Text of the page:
Unpaid medical bills are the single largest cause (approximately 60%) for new bankruptcy filings in the United States. This stems primarily from the private health insurance industry and its often direct ties to a worker’s employer, which in turn means that when people lose their jobs, they also lose their health insurance benefits. Full-time positions with health insurance benefits are now scarce relative to the working population and families frequently find themselves at a loss when dealing with serious injuries or illnesses. What happens then? How can families get back on track and minimize the damage done to their credit ratings and personal ambitions?
For many, at least part of the answer may lie in new healthcare reform legislation. The Affordable Care Act (also known as Obamacare or the ACA) of 2010 was designed in part to broaden access to healthcare services for millions of previously uninsured American citizens. By mandating that employers with more than 50 full-time employees provide health insurance benefits to their full-time staff, the Affordable Care Act takes a large step toward increasing the likelihood that Americans can go to the doctor when they get sick without worrying about medical bankruptcy. Many of these public health insurance option packages (such as the online marketplace, the Small Business Health Options Program, or SHOP) still have very high deductibles and high out-of-pocket maximums (the most a family can be required to pay in a given year) relative to the mean per capita income. This means that for many Americans, medical bankruptcy is still a very real threat, even for those with some form of health insurance.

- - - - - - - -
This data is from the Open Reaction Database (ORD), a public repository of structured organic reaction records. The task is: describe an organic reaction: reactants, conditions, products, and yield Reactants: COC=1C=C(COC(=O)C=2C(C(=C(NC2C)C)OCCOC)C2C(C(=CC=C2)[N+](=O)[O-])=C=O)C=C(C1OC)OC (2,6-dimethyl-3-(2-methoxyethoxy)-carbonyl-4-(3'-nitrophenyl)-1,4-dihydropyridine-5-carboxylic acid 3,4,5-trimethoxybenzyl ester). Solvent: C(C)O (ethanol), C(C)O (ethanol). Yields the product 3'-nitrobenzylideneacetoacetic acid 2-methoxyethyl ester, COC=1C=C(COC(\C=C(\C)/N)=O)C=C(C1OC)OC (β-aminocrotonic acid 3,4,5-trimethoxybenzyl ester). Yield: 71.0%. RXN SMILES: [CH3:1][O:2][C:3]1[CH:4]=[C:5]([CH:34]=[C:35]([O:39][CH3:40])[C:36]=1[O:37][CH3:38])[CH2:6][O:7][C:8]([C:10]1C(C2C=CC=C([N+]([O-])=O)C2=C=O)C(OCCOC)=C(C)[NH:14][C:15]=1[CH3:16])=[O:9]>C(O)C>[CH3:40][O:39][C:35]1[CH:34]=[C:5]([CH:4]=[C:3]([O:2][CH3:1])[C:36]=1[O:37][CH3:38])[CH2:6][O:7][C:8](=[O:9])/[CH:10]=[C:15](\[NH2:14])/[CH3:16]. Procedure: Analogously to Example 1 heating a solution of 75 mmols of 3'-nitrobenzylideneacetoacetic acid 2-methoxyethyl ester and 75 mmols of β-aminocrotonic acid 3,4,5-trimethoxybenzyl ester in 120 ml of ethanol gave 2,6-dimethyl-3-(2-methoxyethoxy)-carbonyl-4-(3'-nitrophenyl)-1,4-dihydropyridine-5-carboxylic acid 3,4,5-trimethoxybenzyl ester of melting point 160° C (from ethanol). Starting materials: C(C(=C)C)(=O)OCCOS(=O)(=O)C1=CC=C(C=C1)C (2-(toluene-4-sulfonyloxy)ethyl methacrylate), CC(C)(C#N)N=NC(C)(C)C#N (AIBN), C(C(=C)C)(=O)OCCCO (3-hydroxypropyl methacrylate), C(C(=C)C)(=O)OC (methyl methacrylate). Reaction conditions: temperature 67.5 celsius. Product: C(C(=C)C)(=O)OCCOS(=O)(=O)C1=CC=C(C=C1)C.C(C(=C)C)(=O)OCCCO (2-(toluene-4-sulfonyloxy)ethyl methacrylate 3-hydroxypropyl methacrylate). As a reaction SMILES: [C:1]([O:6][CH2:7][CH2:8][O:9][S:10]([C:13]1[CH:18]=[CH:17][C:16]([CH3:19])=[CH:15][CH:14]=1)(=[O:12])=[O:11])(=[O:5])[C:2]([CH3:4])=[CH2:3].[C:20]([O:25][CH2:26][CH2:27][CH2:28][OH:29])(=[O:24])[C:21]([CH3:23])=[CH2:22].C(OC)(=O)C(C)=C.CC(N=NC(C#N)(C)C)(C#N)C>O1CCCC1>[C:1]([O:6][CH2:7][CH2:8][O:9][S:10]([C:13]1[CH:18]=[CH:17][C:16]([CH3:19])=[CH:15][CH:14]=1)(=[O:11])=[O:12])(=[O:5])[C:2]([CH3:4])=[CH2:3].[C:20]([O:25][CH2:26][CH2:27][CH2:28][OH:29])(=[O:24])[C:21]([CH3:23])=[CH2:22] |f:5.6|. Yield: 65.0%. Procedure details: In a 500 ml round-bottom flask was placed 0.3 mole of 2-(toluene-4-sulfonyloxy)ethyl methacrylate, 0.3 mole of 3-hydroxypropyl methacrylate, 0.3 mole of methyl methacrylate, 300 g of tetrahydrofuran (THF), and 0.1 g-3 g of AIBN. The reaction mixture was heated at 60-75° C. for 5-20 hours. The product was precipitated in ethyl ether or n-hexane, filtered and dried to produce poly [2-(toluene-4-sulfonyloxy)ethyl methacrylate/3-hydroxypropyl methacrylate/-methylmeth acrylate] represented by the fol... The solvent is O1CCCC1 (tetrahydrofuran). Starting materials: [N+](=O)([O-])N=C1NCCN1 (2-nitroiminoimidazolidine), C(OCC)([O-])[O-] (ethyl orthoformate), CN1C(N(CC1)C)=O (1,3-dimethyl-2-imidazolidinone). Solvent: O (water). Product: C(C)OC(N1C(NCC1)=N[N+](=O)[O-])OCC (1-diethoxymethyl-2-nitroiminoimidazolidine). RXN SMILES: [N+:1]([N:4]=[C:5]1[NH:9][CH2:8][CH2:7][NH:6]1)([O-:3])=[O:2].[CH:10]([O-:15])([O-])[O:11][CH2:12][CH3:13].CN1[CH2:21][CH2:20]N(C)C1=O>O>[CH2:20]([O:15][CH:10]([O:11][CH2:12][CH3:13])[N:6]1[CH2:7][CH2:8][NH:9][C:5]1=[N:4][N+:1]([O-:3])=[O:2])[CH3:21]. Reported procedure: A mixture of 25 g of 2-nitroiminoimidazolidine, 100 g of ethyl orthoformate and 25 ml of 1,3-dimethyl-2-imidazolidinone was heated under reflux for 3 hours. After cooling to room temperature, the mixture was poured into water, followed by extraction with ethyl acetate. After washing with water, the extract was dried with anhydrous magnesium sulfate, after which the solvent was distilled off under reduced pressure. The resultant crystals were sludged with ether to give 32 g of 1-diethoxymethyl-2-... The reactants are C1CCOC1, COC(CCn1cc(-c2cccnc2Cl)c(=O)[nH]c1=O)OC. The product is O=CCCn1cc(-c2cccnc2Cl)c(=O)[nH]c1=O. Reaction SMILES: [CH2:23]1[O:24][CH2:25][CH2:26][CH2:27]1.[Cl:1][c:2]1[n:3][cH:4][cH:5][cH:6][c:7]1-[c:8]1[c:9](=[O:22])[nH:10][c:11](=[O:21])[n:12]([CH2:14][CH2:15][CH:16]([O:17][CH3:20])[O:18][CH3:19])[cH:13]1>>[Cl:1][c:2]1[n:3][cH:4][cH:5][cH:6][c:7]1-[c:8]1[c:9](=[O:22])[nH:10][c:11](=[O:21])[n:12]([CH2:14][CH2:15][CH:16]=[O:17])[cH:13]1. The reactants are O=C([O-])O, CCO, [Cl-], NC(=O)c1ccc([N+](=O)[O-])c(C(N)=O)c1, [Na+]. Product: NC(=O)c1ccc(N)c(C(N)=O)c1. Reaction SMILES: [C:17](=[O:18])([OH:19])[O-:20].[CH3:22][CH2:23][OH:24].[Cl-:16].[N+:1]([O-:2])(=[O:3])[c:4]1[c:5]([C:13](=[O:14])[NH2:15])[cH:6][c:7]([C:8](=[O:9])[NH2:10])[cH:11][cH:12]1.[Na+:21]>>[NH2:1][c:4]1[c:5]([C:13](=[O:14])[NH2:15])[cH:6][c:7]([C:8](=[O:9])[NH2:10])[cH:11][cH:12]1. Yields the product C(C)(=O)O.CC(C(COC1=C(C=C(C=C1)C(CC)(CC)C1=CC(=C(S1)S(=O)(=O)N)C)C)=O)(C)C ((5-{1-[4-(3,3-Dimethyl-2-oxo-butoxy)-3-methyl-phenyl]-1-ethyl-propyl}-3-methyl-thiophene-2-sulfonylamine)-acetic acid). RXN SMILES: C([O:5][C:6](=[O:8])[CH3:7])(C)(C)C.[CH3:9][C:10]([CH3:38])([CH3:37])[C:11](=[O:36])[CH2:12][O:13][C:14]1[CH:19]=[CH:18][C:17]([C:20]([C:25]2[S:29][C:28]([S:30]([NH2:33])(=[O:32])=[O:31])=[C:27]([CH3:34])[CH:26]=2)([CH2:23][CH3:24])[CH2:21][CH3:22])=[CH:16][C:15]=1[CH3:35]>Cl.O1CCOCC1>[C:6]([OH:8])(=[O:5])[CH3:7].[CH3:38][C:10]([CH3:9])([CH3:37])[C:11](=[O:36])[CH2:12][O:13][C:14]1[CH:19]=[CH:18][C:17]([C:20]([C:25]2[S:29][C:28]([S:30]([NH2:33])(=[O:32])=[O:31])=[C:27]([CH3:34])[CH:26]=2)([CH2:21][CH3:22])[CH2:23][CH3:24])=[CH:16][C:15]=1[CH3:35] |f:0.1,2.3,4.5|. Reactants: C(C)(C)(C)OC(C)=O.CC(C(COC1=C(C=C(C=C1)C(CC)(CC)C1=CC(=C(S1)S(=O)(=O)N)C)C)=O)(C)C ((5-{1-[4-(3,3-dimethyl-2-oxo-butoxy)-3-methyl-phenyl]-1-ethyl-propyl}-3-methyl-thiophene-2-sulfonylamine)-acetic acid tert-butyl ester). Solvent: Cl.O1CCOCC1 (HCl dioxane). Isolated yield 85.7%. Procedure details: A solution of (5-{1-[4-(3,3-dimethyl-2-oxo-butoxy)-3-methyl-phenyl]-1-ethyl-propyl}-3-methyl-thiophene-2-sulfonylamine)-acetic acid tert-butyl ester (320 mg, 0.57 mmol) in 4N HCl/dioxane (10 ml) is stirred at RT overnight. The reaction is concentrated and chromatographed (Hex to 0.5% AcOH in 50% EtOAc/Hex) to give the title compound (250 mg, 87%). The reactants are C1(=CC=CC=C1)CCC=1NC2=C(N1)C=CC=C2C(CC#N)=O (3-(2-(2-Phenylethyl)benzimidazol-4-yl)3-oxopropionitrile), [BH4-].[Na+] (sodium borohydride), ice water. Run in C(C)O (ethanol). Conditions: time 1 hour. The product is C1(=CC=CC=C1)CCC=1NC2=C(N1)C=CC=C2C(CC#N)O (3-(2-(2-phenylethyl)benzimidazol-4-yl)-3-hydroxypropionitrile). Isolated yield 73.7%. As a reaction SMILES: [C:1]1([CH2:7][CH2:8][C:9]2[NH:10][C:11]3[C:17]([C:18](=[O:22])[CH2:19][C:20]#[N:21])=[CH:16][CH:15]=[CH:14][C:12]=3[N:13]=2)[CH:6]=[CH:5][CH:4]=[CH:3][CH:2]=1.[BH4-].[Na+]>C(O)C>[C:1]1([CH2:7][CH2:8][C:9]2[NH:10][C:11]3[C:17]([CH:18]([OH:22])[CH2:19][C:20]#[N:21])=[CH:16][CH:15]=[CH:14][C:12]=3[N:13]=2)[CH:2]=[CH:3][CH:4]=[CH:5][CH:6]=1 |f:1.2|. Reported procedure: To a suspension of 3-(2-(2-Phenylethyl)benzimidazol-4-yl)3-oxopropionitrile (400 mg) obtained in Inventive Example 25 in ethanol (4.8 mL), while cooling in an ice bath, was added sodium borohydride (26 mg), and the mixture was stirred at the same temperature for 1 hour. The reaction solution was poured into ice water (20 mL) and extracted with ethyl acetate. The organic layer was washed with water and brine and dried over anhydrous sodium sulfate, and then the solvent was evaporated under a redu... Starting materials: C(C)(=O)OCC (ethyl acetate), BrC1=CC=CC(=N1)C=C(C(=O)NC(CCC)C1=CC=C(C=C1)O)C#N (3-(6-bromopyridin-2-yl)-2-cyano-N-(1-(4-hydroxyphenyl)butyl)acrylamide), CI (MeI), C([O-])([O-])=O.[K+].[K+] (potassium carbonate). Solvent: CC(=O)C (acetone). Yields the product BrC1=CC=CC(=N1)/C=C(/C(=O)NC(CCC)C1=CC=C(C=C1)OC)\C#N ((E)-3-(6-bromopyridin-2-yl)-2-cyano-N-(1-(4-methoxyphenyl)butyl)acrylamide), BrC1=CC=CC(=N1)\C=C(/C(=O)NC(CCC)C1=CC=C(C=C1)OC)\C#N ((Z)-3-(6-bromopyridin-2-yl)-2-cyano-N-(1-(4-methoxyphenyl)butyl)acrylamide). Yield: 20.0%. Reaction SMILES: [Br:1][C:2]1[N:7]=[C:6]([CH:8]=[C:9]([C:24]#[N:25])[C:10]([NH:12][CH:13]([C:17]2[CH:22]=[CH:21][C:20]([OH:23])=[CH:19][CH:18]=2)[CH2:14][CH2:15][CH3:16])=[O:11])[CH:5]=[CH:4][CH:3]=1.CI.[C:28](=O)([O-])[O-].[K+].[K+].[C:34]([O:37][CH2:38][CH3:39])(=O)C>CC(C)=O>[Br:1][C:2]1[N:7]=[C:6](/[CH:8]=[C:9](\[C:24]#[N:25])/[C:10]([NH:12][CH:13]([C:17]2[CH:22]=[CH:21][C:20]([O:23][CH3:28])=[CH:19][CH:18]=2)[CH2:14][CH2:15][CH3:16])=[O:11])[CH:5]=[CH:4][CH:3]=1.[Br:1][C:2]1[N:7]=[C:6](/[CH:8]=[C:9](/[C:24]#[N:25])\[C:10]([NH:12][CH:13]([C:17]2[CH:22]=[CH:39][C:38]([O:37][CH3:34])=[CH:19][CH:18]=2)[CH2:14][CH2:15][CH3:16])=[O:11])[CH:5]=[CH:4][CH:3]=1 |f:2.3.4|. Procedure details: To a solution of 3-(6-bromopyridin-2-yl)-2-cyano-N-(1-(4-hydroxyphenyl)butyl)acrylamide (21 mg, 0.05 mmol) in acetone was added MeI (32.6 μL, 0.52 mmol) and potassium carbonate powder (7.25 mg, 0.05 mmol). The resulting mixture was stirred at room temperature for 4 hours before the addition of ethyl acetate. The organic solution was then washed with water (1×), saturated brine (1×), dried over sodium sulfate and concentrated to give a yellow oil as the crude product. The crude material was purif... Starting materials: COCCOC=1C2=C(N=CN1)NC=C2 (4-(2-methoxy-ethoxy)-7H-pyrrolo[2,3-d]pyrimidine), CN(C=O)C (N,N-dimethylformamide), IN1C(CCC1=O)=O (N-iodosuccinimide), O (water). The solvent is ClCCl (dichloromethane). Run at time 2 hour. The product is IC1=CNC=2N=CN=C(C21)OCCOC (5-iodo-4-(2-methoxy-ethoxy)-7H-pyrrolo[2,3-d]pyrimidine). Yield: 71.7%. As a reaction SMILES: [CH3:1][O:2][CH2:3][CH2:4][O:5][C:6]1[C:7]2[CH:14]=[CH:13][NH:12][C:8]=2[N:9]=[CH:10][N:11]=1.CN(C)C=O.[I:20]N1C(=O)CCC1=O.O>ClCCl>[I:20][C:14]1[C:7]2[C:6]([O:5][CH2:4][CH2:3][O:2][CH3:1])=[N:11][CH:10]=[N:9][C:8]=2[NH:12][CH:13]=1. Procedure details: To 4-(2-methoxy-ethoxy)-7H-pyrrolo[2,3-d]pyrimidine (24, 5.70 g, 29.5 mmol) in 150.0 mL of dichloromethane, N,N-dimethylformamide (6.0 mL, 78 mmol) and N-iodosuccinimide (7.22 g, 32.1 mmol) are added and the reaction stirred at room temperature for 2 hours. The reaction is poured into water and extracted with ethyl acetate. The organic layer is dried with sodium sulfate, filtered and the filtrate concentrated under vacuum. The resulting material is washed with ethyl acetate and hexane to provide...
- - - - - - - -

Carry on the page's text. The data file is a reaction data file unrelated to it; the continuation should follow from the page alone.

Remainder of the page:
The Affordable Care Act also does not address the job loss-fueled lack of health insurance coverage that leads to so many medical bankruptcy claims. In moving forward, many public health advocates have called for universal coverage, a system of health insurance in which all citizens fund public coverage through taxation and receive health insurance in return. Universal coverage has been met with fierce opposition in the US political arena, but public opinion has gradually been shifting in its favor due to the stress that tens of millions of uninsured American citizens have placed on the US healthcare delivery system.
Unfortunately, any new legislation regarding universal coverage will be too late for families who have already found themselves unable to pay their medical bills. In the interim, there are crowd sourcing efforts being funded by both private and public companies and individuals that are dedicated to paying off medical debts for families. Although this certainly does not represent a sustainable solution (many families go un sponsored), it does provide a means of support until universal coverage can be realized.